Jennifer Campbell is a cryptocurrency entrepreneur. At present, she is the co-founder and CEO of Tagomi, a cryptocurrency trading platform that manages tens of millions of dollars-worth of crypto assets for institutional players. Based in New York, the company is relatively new, having been founded only a year ago, but has already raised nearly half-a-billion in venture funds.
Campbell Knows a Thing or Two About Making Crypto Secure
In a recent interview, Campbell explains the need for new legislation centered on crypto activity. She says that without the proper laws in place, digital assets have no chance of exceeding their present levels or legitimately competing with fiat or precious metals.
One of the most important aspects of regulatory scrutiny surrounding crypto is that it is slated to attract more institutional players, which Campbell comments are the “bread and butter” of the cryptocurrency arena. Institutional players are what will drive the strength of the crypto space, and while more are entering the space now than in 2018, the rate isn’t fast enough to make any significant difference.
She accentuates the need for change in this department, claiming that more players need to enter the space and thus, the regulation they’re seeking is unavoidable if crypto is to ever achieve mainstream status. She comments:
The space needs some legal safe harbors so that entrepreneurs who are well intentioned get some guidelines and reassurance that when they’re trying to do the right thing, they get some protection. In the 1990s, we had laws like the Communications Decency Act and the Digital Millennium Copyright Act, which created safe harbors and really limited the legal liabilities for a lot of entrepreneurs in the internet age. Now, we have very valuable companies like Facebook and Twitter, and it’s very exciting that the U.S. is where a lot of those companies were founded.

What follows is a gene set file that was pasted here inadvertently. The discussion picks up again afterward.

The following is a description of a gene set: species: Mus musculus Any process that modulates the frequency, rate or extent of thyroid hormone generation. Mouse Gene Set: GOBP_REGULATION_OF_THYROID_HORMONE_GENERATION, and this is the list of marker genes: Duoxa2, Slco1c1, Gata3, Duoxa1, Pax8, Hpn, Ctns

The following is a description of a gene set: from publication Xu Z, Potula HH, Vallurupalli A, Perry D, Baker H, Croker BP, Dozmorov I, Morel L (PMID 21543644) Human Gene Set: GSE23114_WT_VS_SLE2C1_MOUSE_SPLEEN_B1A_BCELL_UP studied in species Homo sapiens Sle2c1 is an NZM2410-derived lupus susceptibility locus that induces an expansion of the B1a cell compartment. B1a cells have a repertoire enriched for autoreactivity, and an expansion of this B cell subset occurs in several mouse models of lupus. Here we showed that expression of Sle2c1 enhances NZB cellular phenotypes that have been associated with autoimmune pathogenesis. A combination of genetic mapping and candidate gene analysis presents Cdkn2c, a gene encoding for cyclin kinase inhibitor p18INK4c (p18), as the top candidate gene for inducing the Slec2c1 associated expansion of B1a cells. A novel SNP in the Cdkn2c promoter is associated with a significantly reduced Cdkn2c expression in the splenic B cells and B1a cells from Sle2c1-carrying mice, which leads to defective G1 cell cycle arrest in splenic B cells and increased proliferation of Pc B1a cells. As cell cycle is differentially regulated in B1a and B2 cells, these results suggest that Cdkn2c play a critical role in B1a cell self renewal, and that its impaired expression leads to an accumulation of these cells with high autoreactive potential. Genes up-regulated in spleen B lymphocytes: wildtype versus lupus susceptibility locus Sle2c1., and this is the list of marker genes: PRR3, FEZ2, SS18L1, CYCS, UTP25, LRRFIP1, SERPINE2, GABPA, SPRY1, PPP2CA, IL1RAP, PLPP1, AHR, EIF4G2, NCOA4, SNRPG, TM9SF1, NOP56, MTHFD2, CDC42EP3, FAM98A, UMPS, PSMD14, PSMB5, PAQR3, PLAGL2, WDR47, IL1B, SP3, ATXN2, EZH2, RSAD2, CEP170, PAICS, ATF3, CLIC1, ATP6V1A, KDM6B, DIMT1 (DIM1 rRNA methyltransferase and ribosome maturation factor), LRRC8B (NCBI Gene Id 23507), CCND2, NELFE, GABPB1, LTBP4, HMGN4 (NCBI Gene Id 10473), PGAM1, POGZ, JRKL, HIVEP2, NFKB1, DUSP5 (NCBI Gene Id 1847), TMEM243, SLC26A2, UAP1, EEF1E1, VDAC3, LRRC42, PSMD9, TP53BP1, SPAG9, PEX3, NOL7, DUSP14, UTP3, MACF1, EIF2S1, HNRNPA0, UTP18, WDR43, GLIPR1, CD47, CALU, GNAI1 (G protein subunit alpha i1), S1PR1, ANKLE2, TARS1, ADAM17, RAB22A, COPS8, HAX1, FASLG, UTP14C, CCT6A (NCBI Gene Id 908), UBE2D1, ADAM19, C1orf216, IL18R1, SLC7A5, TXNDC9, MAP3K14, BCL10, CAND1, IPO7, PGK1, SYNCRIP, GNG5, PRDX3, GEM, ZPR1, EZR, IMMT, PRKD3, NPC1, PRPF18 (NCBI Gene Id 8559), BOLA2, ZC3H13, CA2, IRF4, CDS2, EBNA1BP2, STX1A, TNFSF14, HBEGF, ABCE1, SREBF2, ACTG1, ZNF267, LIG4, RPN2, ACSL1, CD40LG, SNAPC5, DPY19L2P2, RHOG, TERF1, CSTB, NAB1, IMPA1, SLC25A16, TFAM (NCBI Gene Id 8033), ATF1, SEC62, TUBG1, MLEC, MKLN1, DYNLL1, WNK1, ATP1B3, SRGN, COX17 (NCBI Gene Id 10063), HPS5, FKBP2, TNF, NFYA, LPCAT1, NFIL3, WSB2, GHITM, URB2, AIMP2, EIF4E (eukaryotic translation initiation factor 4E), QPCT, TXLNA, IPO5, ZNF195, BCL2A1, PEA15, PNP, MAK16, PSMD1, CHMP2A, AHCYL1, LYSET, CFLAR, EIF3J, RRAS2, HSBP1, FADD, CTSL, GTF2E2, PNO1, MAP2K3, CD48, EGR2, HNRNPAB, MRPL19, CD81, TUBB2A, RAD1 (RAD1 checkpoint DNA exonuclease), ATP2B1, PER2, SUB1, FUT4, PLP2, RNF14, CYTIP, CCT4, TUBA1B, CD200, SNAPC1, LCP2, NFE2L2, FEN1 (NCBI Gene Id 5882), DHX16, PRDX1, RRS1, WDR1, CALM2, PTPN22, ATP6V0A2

In addition, Campbell also took aim at the Securities and Exchange Commission (SEC) for being too slow to act when it comes to cryptocurrency activity. While it has prosecuted some companies that have seemingly tied themselves to illicit maneuvers within the space, the SEC, for the most part, hasn’t done enough to lower the risk that comes with trading crypto.
The SEC Isn’t Doing Enough
One reason for this, according to Campbell, could be because the SEC is used to predominantly monitoring and charging illegal trades that occur through the internet, and this space is still so new to them. She explains:
It clearly did not fit into any traditional legal paradigm or bucket, so it seemed obvious that we needed different laws. Whereas with cryptocurrencies, there are some competing tensions and overlap with securities laws, so it’s not obvious to some people that it should be a completely new category, even though I think it should be. That’s why it might take a little bit longer to come to that conclusion.
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